Ancient Monuments

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Two bowl barrows and a disc barrow 960m north west and a bowl barrow 880m north west of Crab Farm

A Scheduled Monument in Shapwick, Dorset

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Latitude: 50.8311 / 50°49'52"N

Longitude: -2.0751 / 2°4'30"W

OS Eastings: 394803.910875

OS Northings: 103514.965189

OS Grid: ST948035

Mapcode National: GBR 313.XW9

Mapcode Global: FRA 66JW.Z8R

Entry Name: Two bowl barrows and a disc barrow 960m north west and a bowl barrow 880m north west of Crab Farm

Scheduled Date: 17 August 1961

Last Amended: 22 December 1997

Source: Historic England

Source ID: 1016380

English Heritage Legacy ID: 29585

County: Dorset

Civil Parish: Shapwick

Traditional County: Dorset

Lieutenancy Area (Ceremonial County): Dorset

Church of England Parish: Shapwick St Bartholomew

Church of England Diocese: Salisbury


The monument, which lies within two areas, includes two bowl barrows and a
disc barrow 960m north west and a bowl barrow 880m north west of Crab Farm,
part of a dispersed group on the former Shapwick Common Down. The bowl barrows
range in diameter between 22m and 30m and between 0.4m and 1m in height.
Surrounding the mounds are quarry ditches from which material was excavated
during their construction. The ditch survives partly as a depression on the
northern side of the most westerly barrow but otherwise they have become
infilled over the years and now survive as buried features approximately 3m
wide. A linear feature visible on aerial photographs passes close to both
barrows on the south west side and lies partly within the scheduled area. The
disc barrow is no longer visible on the ground but can be seen on aerial
photographs, and part excavation by the National Trust in 1988 showed that it
survives as a ring ditch, 4.2m wide and 1.7m deep, forming a circle about 60m
in diameter. Sherds of Middle Bronze Age pottery and a fragment of human
pelvis were recovered from the ditch fills suggesting a funerary function. The
ditch fills confirm the presence of an original external bank.
All fence posts are excluded from the scheduling although the ground beneath
these features is included.

The site of the monument is shown on the attached map extract.
It includes a 2 metre boundary around the archaeological features,
considered to be essential for the monument's support and preservation.

Source: Historic England

Reasons for Scheduling

Bowl barrows, the most numerous form of round barrow, are funerary monuments
dating from the Late Neolithic period to the Late Bronze Age, with most
examples belonging to the period 2400-1500 BC. They were constructed as
earthen or rubble mounds, sometimes ditched, which covered single or multiple
burials. They occur either in isolation or grouped as cemeteries and often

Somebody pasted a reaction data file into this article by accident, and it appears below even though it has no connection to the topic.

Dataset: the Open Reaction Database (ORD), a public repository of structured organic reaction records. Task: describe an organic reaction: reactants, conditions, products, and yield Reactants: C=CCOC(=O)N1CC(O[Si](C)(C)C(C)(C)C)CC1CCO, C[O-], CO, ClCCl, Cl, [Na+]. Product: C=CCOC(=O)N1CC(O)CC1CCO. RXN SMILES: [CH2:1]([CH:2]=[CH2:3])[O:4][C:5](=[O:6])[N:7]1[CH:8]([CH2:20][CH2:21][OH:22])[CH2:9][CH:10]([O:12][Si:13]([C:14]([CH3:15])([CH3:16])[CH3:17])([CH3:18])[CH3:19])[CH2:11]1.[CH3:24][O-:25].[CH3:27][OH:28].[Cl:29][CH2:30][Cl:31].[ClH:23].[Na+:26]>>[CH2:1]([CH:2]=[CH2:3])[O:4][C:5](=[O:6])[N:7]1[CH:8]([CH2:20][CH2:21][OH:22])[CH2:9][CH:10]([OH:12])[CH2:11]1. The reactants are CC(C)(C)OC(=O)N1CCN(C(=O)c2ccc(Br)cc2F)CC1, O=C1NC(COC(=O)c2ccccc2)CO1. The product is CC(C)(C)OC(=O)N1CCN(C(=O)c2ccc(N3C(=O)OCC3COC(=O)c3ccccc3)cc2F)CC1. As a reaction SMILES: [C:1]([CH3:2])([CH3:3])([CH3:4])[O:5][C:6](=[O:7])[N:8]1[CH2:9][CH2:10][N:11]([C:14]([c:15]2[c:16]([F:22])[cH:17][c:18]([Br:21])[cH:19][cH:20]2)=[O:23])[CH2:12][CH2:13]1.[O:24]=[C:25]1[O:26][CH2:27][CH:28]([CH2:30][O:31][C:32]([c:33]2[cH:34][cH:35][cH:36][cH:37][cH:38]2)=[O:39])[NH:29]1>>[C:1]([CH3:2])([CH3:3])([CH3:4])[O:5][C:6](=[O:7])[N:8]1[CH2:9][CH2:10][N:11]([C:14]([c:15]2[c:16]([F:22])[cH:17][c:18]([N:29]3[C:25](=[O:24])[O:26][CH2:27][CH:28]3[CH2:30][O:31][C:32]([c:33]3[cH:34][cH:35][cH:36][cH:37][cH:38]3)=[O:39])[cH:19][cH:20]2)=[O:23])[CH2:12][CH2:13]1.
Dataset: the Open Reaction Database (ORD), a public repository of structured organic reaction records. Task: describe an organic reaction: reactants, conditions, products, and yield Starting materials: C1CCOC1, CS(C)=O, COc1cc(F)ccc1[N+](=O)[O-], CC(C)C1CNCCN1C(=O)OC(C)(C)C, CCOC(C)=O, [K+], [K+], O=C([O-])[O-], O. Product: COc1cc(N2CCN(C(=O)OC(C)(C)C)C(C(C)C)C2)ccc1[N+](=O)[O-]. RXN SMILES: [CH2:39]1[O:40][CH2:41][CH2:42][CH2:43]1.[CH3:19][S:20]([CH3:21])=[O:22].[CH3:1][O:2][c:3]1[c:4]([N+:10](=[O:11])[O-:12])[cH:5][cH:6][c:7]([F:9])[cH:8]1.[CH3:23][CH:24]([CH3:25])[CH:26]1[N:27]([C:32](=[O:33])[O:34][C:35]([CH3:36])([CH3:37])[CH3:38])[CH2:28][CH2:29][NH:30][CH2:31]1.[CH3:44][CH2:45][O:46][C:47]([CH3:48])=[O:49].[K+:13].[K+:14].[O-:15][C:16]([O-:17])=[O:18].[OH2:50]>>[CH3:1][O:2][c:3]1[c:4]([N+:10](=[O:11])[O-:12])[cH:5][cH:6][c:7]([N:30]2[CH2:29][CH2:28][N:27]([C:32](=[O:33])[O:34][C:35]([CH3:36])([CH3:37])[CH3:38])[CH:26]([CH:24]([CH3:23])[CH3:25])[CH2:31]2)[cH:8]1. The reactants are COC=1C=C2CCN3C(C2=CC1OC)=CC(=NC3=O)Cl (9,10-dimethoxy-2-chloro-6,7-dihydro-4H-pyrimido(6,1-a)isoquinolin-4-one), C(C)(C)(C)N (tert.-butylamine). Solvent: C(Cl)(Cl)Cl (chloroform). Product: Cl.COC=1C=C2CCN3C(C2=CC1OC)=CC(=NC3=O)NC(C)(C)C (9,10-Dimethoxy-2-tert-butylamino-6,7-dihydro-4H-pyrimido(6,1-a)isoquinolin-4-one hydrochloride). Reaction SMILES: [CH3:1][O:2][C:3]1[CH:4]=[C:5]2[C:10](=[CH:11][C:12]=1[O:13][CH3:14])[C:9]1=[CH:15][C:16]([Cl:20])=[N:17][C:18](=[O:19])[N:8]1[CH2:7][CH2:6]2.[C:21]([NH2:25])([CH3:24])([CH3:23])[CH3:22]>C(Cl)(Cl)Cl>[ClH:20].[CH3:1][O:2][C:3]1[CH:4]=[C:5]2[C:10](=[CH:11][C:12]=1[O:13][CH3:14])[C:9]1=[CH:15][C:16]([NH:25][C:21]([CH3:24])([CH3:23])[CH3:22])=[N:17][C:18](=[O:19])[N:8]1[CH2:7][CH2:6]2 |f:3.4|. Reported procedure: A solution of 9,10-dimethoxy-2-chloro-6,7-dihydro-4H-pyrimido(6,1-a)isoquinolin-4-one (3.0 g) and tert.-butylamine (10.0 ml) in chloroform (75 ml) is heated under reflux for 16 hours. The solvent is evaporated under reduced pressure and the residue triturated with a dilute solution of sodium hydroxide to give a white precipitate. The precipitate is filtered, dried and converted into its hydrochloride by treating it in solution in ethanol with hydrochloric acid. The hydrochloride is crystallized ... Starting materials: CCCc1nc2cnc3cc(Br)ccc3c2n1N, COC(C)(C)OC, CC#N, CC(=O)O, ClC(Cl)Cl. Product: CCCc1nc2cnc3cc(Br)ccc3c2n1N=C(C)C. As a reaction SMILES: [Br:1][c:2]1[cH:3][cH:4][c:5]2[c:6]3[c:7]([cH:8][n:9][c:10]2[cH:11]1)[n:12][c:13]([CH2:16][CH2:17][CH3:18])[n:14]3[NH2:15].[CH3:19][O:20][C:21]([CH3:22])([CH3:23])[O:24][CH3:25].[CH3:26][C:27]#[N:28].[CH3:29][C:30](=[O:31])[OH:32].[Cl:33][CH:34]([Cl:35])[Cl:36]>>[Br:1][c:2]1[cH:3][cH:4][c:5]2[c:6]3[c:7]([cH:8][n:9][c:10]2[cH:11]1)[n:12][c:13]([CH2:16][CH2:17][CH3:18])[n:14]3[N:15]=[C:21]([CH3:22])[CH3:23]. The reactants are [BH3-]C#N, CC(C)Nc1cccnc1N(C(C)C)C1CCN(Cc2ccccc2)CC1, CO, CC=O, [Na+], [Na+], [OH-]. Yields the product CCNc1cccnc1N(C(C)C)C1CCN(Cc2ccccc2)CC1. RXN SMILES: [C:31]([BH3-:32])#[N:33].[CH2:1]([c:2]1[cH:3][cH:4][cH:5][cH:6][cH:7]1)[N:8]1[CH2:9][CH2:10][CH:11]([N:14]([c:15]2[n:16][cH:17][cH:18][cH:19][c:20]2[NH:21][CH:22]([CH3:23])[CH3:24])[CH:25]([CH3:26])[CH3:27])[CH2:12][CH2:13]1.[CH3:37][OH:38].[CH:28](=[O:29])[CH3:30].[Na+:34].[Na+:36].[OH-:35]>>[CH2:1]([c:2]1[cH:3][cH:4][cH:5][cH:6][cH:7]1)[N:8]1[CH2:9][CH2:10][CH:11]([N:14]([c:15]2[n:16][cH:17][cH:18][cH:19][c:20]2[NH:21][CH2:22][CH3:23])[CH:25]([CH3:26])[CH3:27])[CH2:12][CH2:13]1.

acted as a focus for burials in later periods. Often superficially similar,
although differing widely in size, they exhibit regional variations in form
and a diversity of burial practices. There are over 10,000 surviving bowl
barrows recorded nationally (many more have already been destroyed), occurring
across most of lowland Britain. Often occupying prominent locations, they are
a major historic element in the modern landscape and their considerable
variation of form and longevity as a monument type provide important
information on the diversity of beliefs and social organisations amongst early
prehistoric communities. They are particularly representative of their period
and a substantial proportion of surviving examples are considered worthy of

The three bowl barrows north west of Crab Farm are comparatively well
preserved examples of their class and will contain archaeological remains
providing information about Bronze Age burial practices, economy and
Disc barrows, the most fragile type of round barrow, are funerary monuments of
the Early Bronze Age, with most examples dating to the period 1400-1200 BC.
They occur either in isolation or in barrow cemeteries. Disc barrows were
constructed as a circular or oval area of level ground defined by a bank and
internal ditch and containing one or more centrally or eccentrically located
small, low mounds covering burials, usually in pits. The burials, normally
cremations, are frequently accompanied by pottery vessels, tools and personal
ornaments. It has been suggested that disc barrows were normally used for the
burial of women, although this remains unproven. However, it is likely that
the individuals buried were of high status. Disc barrows are rare nationally,
with about 250 known examples, most of which are in Wessex. Their richness in
terms of grave goods provides important evidence for chronological and
cultural links amongst prehistoric communities over a wide area of southern
England as well as providing an insight into their beliefs and social
organisation. As a particularly rare and fragile form of round barrow, all
identified disc barrows would normally be considered to be of national
The disc barrow north west of Crab Farm, despite being reduced in height by
ploughing, has been shown by part excavation to survive as a buried feature
and will contain archaeological remains.

Source: Historic England


Books and journals
Papworth, M, Archaeological Survey, Shapwick, Kingston Lacy Estate, (1994), 66-67
'Procs Dorset Natural History and Archaeology Society' in The Swan Way Ring Ditch, (1992), 40-64
Papworth M, Archaeological Survey, Shapwick, Kingston Lacy, (1994)

Source: Historic England

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